U.S. bobsleigh star Steven Holcomb may have died from pulmonary congestion
3-time Olympic medallist found was dead in Lake Placid, N.Y. on Saturday
Olympic bobsleigh champion Steven Holcomb may have died from pulmonary congestion, USA Bobsled & Skeleton has announced.
The result is mentioned in a preliminary report prepared by the Adirondack Medical Center, according to USA Today. The report was negative for drugs and there is no suspicion of foul play, but a toxicology report from an independent laboratory is pending.
Holcomb, who drove to three Olympic medals after beating a disease that nearly robbed him of his eyesight, was found dead in Lake Placid, New York, on Saturday at the age of 37.
The native of Park City, Utah, was a three-time Olympian, and his signature moment came at the 2010 Vancouver Games when he piloted his four-man sled to a win that snapped a 62-year gold-medal drought for the U.S. in bobsled's signature race.
"It would be easy to focus on the loss in terms of his Olympic medals and enormous athletic contributions to the organization, but USA Bobsled and Skeleton is a family and right now we are trying to come to grips with the loss of our teammate, our brother and our friend," said Darrin Steele, the federation's CEO who had known Holcomb for two decades.
Sight on Pyeongchang
Holcomb also drove to bronze medals in both two- and four-man events at the Sochi Games in 2014, and was expected to be part of the 2018 U.S. Olympic team headed to the Winter Games in Pyeongchang.
He also was a former world champion in both two-man and four-man competition.
"The entire Olympic family is shocked and saddened by the incredibly tragic loss today of Steven Holcomb," U.S. Olympic Committee CEO Scott Blackmun said. "Steve was a tremendous athlete and even better person, and his perseverance and achievements were an inspiration to us all. Our thoughts and prayers are with Steve's family and the entire bobsledding community."
Holcomb was still one of the world's elite drivers, finishing second on the World Cup circuit in two-man points and third in four-man points this past season. His final victory came in Lake Placid last December, when he drove to a two-man win.
CBC Sports caught up with Holcomb last month at a U.S. Olympic summit in Los Angeles, where the American star didn't rule out competing beyond the 2018 Olympics.
"The sport itself is very hard on your body, and just physically, emotionally and mentally. But, then, off-season training is hard. You're training full-time, year-round, basically, and it just wears on you," he said. "Being 37 years old, it's harder for me to maintain that level throughout the entire summer, but you think, 'Well, don't do the whole summer,' well I have to train the whole summer but by the end of the summer I'm just worn out.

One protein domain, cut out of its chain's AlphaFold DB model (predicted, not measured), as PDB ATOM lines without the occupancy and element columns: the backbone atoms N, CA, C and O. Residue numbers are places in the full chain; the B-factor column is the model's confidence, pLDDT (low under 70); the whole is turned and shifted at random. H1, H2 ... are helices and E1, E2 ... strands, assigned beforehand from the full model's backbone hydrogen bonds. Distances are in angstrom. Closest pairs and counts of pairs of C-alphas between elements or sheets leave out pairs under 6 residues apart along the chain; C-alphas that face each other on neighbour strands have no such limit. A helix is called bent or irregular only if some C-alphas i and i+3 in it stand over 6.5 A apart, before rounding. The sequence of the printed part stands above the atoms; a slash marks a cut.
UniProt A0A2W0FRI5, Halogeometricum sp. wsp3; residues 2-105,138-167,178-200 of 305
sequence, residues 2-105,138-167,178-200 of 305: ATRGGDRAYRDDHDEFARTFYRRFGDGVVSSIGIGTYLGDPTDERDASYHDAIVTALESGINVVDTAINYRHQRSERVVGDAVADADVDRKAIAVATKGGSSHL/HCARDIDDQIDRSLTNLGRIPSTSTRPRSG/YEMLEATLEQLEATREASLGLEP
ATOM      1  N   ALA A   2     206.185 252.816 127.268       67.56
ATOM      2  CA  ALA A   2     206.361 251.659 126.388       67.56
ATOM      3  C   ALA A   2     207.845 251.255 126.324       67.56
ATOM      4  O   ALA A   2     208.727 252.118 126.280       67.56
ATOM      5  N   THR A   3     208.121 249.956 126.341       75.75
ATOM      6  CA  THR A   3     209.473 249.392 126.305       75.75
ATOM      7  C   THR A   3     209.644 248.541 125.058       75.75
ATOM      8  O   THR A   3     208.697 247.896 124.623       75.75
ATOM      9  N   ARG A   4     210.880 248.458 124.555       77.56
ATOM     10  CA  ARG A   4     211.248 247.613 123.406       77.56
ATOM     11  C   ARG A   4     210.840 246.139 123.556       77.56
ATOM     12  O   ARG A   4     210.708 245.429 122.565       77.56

"But I can't shorten the summer, because then I'm not going to be in shape enough to do well, so it's a fine balance. We'll see how it goes. The world championships in 2019 are in Whistler, again. I tend to have a pretty fast hand there, so we may stick around for one more year, at least, to see how that goes off. I wouldn't mind a couple more world championship medals, if possible. But we'll take it one day at a time right now, and see how things go."
Holcomb was also looking forward to adding more Olympic medals to his collection.
"This is a little bit like the icing on the cake. A fourth Olympics is cool, but at the same time I think we can go and win more medals. The way things are coming together, the push crews are coming together, we've got a couple of athletes coming out of retirement, the sleds are starting to come together, I'm a better driver than I was four years ago... So I think it's coming together to be successful."
Holcomb won 60 World Cup medals, plus 10 more at the world championships and three in the Olympics, making him one of the most decorated pilots in the world. And when he teamed with Steven Langton to win Olympic bronze in two-man at Sochi in 2014, he snapped another 62-year U.S. drought in that event — just as he had four years earlier in the four-man Olympic race.
"If anyone else has a 62-year medal drought you need to break, let me know, I'll help you," Holcomb said at the time.
His winter-sports career started as a skier when he was six, and he started as a push athlete in bobsled in 1998. He was an alternate on the 2002 Olympic team, and has been the driver of USA-1 — the honor bestowed to America's best pilot — for more than a decade.
With files from The Associated Press and Andrea Lee-Greenberg